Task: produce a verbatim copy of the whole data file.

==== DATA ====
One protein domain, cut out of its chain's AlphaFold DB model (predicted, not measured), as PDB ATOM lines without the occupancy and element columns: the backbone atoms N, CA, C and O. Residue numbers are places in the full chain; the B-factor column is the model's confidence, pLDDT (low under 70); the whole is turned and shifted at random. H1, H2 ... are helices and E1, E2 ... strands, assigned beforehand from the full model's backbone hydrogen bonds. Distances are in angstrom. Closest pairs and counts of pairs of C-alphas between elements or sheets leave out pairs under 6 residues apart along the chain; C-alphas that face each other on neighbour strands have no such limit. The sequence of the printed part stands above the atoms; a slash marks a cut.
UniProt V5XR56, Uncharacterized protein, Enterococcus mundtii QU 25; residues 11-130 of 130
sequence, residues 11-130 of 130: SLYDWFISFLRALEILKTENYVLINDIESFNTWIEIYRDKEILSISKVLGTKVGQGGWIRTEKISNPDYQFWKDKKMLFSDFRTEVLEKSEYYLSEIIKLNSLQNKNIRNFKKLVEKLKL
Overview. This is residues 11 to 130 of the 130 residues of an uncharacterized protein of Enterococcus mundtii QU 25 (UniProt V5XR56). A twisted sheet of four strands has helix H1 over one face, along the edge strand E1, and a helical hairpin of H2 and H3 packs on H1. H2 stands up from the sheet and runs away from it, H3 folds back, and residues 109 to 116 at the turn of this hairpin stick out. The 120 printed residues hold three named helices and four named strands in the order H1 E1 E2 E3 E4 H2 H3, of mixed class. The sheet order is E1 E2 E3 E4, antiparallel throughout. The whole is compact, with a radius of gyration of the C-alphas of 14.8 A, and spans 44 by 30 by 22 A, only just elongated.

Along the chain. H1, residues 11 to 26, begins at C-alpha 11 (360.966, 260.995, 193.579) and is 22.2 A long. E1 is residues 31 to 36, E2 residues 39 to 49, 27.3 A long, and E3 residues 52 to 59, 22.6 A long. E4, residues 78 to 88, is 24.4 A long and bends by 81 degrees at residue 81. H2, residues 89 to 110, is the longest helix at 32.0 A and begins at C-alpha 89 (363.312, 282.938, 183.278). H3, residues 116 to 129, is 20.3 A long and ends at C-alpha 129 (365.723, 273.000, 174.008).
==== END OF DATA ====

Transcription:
One protein domain, cut out of its chain's AlphaFold DB model (predicted, not measured), as PDB ATOM lines without the occupancy and element columns: the backbone atoms N, CA, C and O. Residue numbers are places in the full chain; the B-factor column is the model's confidence, pLDDT (low under 70); the whole is turned and shifted at random. H1, H2 ... are helices and E1, E2 ... strands, assigned beforehand from the full model's backbone hydrogen bonds. Distances are in angstrom. Closest pairs and counts of pairs of C-alphas between elements or sheets leave out pairs under 6 residues apart along the chain; C-alphas that face each other on neighbour strands have no such limit. The sequence of the printed part stands above the atoms; a slash marks a cut.
UniProt V5XR56, Uncharacterized protein, Enterococcus mundtii QU 25; residues 11-130 of 130
sequence, residues 11-130 of 130: SLYDWFISFLRALEILKTENYVLINDIESFNTWIEIYRDKEILSISKVLGTKVGQGGWIRTEKISNPDYQFWKDKKMLFSDFRTEVLEKSEYYLSEIIKLNSLQNKNIRNFKKLVEKLKL
Overview. This is residues 11 to 130 of the 130 residues of an uncharacterized protein of Enterococcus mundtii QU 25 (UniProt V5XR56). A twisted sheet of four strands has helix H1 over one face, along the edge strand E1, and a helical hairpin of H2 and H3 packs on H1. H2 stands up from the sheet and runs away from it, H3 folds back, and residues 109 to 116 at the turn of this hairpin stick out. The 120 printed residues hold three named helices and four named strands in the order H1 E1 E2 E3 E4 H2 H3, of mixed class. The sheet order is E1 E2 E3 E4, antiparallel throughout. The whole is compact, with a radius of gyration of the C-alphas of 14.8 A, and spans 44 by 30 by 22 A, only just elongated.

Along the chain. H1, residues 11 to 26, begins at C-alpha 11 (360.966, 260.995, 193.579) and is 22.2 A long. E1 is residues 31 to 36, E2 residues 39 to 49, 27.3 A long, and E3 residues 52 to 59, 22.6 A long. E4, residues 78 to 88, is 24.4 A long and bends by 81 degrees at residue 81. H2, residues 89 to 110, is the longest helix at 32.0 A and begins at C-alpha 89 (363.312, 282.938, 183.278). H3, residues 116 to 129, is 20.3 A long and ends at C-alpha 129 (365.723, 273.000, 174.008).